The AR Cloud is the theoretical entity that will power AR’s promise and the picture we all paint when explaining its future. It will enable AR devices to perform anywhere by tapping into geo-relevant data and object-recognition blueprints.
Geo is the key term. A lot of relevance in AR will be tied to physical places. Graphical overlays will add context to everything from historical sites (education) to storefronts (commerce) to hiding spots (gaming) to people (social). But that spatial relevance is a source of both value and friction.
In other words, AR’s linkage to geographically-defined relevance could subject it to the same challenges that face other location-targeted content on smartphones. And the biggest place these challenges have become evident over the past decade is with geo-targeted mobile ads.
One issue is that mobile devices can’t always report their location due to app-level permissions. As background, location-targeted ads are served by ad networks that partner with apps. So when you’ve opted in to GPS tracking within a given app, you can be pinpointed within a meter.
But when an ad network doesn’t get that opted-in GPS signal (often), it will fall back to other methods, such as reverse IP lookup or cell tower triangulation. In those cases, they’ll report geo-precise ad placements to advertisers, but what they actually delivered can be off by miles.
Out of Place
No one is complaining that they aren’t getting the most geo-relevant ads. But with AR graphical overlays, the spatial imprecision could be more apparent and damaging. You don’t want to point your phone at one restaurant and get bad reviews for another. Several types of AR could suffer.
This could be detrimental for example with multi-player functionality. Social apps that enable multi-player and image persistence have been predicted by us and others to be a source of AR killer apps and network effect. But shoddy per-device location tracking could set things back.
There are a few lessons for AR. One is that scene awareness and context gathering will happen through a combination of geo-data, localization and object recognition. So the drawbacks of geo-data may boost the value of, and reliance on, cloud-delivered object recognition, a la 6d.ai.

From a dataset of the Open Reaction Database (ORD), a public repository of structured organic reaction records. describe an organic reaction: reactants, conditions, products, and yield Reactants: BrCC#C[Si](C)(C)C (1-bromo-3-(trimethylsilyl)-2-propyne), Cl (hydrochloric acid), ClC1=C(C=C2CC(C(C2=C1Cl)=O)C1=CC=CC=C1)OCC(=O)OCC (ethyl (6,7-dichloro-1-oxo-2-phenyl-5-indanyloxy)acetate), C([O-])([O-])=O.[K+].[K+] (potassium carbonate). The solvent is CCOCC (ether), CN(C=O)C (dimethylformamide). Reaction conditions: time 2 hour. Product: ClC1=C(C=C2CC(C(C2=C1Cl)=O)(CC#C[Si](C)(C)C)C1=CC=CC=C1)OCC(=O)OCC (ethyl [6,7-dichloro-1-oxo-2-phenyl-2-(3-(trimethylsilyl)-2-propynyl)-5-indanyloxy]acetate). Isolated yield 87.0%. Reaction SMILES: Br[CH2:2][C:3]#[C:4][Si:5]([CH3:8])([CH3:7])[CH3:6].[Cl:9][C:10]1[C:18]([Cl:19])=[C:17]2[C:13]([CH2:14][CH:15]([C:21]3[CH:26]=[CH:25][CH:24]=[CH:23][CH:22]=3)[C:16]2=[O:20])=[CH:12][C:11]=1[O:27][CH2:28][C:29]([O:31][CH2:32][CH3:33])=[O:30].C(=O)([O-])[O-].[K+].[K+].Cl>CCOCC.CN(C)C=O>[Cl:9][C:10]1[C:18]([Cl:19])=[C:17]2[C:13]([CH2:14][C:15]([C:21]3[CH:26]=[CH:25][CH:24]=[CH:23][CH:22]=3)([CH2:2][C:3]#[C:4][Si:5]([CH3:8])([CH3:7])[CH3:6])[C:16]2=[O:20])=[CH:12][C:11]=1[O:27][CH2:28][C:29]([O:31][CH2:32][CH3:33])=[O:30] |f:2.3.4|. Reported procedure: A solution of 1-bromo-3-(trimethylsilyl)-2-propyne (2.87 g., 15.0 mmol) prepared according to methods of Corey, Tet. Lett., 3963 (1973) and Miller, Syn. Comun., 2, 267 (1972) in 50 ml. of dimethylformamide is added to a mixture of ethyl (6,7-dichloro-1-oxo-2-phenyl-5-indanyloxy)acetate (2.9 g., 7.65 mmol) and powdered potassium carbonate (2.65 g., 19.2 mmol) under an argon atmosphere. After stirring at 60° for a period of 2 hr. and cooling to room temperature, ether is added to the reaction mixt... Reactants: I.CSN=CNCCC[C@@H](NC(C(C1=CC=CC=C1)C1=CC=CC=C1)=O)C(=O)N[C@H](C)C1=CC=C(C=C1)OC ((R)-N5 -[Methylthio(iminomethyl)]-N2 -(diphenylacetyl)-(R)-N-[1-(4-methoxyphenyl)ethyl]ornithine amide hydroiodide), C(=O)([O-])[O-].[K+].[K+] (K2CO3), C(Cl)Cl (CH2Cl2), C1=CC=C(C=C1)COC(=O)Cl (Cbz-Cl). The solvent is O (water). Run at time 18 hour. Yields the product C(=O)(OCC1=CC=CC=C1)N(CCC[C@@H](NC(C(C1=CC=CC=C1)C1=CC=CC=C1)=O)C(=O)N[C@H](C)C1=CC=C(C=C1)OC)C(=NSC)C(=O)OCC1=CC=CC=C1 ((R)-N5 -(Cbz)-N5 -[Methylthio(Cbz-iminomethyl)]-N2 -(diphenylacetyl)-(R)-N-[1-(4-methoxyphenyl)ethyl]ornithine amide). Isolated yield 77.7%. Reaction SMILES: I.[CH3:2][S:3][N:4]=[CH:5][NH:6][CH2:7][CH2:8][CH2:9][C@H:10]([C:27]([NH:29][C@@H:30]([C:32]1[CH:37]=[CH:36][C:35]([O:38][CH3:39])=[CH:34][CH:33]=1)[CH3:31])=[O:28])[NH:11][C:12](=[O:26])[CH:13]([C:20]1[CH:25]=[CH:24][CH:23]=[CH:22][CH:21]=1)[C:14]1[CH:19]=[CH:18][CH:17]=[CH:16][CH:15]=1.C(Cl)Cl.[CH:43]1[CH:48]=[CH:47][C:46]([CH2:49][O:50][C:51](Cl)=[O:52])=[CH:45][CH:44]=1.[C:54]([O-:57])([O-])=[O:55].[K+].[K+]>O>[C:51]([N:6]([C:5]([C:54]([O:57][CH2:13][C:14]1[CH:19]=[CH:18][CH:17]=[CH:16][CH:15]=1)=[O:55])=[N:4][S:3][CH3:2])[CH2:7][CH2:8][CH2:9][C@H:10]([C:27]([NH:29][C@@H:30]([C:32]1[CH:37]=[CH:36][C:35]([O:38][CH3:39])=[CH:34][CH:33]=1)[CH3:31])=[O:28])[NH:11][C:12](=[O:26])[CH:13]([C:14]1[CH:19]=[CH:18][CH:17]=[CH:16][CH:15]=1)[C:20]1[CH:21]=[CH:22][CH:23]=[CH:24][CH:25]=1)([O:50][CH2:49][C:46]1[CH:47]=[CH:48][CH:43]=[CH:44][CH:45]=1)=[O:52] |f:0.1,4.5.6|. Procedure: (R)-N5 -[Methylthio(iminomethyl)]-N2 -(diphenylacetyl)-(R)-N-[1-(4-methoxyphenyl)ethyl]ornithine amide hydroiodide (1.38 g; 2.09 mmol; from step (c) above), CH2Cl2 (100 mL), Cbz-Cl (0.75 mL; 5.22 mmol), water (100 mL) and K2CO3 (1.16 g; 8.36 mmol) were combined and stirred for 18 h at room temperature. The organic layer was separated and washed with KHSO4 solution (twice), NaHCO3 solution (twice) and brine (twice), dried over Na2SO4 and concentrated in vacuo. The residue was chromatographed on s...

The second lesson is the importance of getting the GPS-tracking opt in. We’ve all seen it: “This app would like to use your location.” That could be a key moment. And permission happens at the app-level so the strategies, and spoils, of getting it are in the hands of app developers.
Optimizing the Opt-in
Some AR app companies should think about how they’re going to entice that opt-in. Look to best practices in opt-ins from the last decade. In short, provide a clear value exchange for what you’re asking for. That will be easier with some apps (think: weather) than others (think: social).
Having spent years examining mobile location strategies, we think one of the most under-rated things Pokemon Go did was get tens of millions of people to opt-in to GPS tracking. It’s so inherent in the game play — the value exchange being player performance — that opt-ins flowed.
That won’t always be the case. But some form of value exchange will often be a key component to mobile AR app strategies — for location tracking and in general. But especially with location tracking, the AR cloud will be empowered to support devices that can report where they are.
This will be a sort of “help me help you” message from the AR cloud. True, when devices gain scene awareness through object recognition, they won’t have as great a reliance on geo-location signals. But if the AR cloud already knows where you are, it could deliver that information better.
And indoors (where GPS falls down) is another issue, which we’ll save for another day. Stay tuned for ARtillry’s April Intelligence Briefing that will examine local commerce, the AR cloud and the “internet of places.”
Disclosure: ARtillry has no financial stake in the companies mentioned in this post, nor received payment for its production. Disclosure and ethics policy can be seen here.